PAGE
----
Apple chief executive officer (CEO) Steve Jobs offered Nobuyuki Idei, chairman and group CEO of Sony, the chance for Sony to come aboard Apple's iTunes Music Store service.
The offer was made when the two met at the Sony Open golf tournament held in Hawaii this January, according to the paper, which quoted unnamed Sony sources. Jobs is reported to have wanted to bring the Sony brand into the service to maintain a competitive advantage over Microsoft, which launched a beta version of its MSN Music store last week.
Sony declined to comment on the story. Apple spokeswoman Teresa Weaver also had no comment. "We don't comment on rumors and speculation," she said.
Apple launched its iTunes online music store in April 2003 and the company announced the following month that the service had sold over 1 million songs in its first week. By the time the company opened the service for Microsoft Windows users in October 2003, Jobs said the iTunes service had accounted for 70 per cent of legal music downloads and that it was selling 600,000 songs a week. By July this year, the service had sold over 100 million songs, according to the company.
Although Apple may be leading the market now, partnerships are crucial for the longer term, said Mike McGuire, research director with Gartner G2, a division of Gartner.
"Given the forces that are in the market against Apple now, including Microsoft and Sony, this is really going to be a challenging marketplace," McGuire said. "Going forward, partnerships will be crucial, whether it is Sony and Apple, Sony and somebody else or Apple and somebody else. This market is in a state of flux, I can't tell you when the shakeout starts, but a shakeout is inevitable."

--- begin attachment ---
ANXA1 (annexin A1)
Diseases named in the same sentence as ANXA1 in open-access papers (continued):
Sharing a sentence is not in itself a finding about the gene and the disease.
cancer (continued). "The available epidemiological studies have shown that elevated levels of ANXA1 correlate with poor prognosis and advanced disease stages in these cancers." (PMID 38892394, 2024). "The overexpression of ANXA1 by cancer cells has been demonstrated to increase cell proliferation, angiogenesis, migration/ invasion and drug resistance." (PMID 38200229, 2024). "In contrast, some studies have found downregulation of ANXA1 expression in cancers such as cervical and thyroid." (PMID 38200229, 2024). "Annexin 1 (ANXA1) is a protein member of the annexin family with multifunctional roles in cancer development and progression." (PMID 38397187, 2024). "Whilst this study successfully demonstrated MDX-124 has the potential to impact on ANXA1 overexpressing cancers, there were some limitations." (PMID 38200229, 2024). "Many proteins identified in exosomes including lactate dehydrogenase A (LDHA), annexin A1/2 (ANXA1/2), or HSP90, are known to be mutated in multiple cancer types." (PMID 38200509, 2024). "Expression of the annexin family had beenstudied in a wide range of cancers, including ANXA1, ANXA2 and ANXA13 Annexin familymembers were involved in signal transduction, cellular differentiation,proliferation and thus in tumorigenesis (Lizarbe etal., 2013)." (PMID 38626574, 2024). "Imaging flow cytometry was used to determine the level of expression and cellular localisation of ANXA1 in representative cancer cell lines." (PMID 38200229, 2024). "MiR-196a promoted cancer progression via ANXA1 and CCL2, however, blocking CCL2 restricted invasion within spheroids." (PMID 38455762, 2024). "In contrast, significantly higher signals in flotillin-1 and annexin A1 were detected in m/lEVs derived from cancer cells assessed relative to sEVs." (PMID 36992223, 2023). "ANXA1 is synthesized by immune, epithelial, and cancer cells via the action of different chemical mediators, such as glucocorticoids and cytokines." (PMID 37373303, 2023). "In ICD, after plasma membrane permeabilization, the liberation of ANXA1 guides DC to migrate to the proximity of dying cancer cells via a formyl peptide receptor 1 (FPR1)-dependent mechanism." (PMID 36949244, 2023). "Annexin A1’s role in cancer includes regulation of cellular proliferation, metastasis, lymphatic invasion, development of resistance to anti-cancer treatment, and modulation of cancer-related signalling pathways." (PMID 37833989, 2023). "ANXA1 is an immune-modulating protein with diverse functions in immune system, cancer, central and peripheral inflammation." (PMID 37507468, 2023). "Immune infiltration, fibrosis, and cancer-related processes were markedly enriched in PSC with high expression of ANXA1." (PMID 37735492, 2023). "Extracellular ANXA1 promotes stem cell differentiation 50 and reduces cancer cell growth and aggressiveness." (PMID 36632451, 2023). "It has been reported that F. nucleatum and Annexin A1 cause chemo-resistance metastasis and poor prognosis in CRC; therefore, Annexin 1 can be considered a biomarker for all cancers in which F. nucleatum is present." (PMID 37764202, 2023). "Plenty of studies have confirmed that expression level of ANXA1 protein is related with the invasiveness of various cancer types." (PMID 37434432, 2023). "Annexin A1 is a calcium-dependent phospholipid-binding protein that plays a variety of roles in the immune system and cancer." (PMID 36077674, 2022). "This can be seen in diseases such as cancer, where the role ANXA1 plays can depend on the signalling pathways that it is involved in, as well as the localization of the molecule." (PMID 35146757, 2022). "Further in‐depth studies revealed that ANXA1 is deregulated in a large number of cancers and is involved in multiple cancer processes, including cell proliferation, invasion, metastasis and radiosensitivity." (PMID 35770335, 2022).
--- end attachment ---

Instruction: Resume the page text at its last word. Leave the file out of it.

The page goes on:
Sony launched the NW-HD1, the company's first hard-disk drive-based digital music player to bear the Walkman name, in August this year. The device has half the hard disk capacity of Apple's highest capacity iPod music player. The same month Sony launched its Sony Connect download service, initially offering 500,000 tracks in Sony's proprietary ATRAC (Adaptive Transform Acoustic Coding for MiniDisc) format, which means the music only works on Sony music players or using Sony software.
To be sure, Apple isn't just going at it alone anymore. The company already has a partnership with Hewlett-Packard (HP), which last week unveiled its version of the iPod. The alliance with HP significantly expands the distribution channel of the iPod, a critical step to move the audience for online music services beyond tech-savvy young adults, according to McGuire.
"Partnering to get online music into the mass of consumers is really important. Apple certainly has a tremendous head start right now and their willingness to work with HP to expand the channel is an example of the necessity to partner to expand in this market place," McGuire said.